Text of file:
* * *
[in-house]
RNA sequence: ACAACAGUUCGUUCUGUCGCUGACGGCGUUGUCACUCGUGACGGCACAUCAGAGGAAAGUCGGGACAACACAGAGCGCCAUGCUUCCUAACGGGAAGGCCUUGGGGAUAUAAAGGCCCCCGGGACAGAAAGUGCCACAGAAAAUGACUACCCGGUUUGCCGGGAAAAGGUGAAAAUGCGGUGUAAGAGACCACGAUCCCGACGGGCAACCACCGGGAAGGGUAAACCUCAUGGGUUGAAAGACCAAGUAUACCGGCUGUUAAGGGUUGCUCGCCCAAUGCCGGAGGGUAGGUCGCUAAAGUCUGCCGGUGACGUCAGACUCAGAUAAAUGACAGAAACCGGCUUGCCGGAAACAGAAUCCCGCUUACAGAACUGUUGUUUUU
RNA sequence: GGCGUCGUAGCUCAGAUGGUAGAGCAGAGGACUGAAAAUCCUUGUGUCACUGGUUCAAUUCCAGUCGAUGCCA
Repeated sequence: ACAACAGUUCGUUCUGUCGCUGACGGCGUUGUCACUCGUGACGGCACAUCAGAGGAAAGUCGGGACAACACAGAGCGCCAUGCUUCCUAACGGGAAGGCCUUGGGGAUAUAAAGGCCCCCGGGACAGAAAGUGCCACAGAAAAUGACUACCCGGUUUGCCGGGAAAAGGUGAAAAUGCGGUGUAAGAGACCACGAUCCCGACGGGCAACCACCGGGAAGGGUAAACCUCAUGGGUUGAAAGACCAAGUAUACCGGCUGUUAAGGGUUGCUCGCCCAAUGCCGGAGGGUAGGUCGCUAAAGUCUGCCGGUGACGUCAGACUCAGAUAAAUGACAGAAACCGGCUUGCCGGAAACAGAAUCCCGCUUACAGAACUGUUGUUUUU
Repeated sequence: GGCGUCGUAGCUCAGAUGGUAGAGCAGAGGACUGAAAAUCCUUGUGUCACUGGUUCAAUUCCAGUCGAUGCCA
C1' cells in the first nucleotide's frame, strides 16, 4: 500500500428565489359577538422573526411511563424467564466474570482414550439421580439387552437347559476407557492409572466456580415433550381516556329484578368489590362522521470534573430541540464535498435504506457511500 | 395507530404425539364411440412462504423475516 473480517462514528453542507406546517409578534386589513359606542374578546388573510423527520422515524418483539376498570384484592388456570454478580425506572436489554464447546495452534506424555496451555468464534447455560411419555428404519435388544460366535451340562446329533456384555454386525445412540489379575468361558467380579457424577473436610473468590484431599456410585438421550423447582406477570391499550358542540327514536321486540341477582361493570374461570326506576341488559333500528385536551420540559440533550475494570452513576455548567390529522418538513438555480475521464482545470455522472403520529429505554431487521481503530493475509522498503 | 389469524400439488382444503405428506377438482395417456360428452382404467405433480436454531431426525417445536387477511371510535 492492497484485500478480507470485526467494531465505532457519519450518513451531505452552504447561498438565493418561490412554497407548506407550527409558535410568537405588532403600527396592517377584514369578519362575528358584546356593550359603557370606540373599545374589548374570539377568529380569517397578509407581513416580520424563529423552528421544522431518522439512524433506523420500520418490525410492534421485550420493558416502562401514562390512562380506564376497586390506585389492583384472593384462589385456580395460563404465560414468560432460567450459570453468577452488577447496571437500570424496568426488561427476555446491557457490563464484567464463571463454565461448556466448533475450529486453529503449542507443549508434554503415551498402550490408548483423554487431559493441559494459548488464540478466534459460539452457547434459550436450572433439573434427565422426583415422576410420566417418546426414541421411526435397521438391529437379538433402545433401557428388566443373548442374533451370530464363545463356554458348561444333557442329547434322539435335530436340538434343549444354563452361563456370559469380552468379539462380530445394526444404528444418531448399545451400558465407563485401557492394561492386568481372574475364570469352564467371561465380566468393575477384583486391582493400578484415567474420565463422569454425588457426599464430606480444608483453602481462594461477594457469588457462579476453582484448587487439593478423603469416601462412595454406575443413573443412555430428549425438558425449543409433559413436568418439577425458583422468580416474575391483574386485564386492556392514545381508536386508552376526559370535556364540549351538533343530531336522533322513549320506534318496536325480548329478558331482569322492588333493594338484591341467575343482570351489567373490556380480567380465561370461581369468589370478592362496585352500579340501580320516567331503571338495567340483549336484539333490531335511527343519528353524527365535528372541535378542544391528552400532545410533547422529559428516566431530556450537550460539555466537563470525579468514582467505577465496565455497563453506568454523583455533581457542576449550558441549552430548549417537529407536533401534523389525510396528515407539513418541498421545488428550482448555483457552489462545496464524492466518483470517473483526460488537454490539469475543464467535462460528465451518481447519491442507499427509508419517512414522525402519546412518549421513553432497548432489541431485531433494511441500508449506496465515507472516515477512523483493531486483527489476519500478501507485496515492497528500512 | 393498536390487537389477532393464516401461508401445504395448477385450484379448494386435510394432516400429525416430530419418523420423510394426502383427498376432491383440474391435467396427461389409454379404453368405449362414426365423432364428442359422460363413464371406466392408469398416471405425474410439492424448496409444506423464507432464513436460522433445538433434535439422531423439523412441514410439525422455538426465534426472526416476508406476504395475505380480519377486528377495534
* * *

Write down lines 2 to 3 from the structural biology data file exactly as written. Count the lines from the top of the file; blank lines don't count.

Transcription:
RNA sequence: ACAACAGUUCGUUCUGUCGCUGACGGCGUUGUCACUCGUGACGGCACAUCAGAGGAAAGUCGGGACAACACAGAGCGCCAUGCUUCCUAACGGGAAGGCCUUGGGGAUAUAAAGGCCCCCGGGACAGAAAGUGCCACAGAAAAUGACUACCCGGUUUGCCGGGAAAAGGUGAAAAUGCGGUGUAAGAGACCACGAUCCCGACGGGCAACCACCGGGAAGGGUAAACCUCAUGGGUUGAAAGACCAAGUAUACCGGCUGUUAAGGGUUGCUCGCCCAAUGCCGGAGGGUAGGUCGCUAAAGUCUGCCGGUGACGUCAGACUCAGAUAAAUGACAGAAACCGGCUUGCCGGAAACAGAAUCCCGCUUACAGAACUGUUGUUUUU
RNA sequence: GGCGUCGUAGCUCAGAUGGUAGAGCAGAGGACUGAAAAUCCUUGUGUCACUGGUUCAAUUCCAGUCGAUGCCA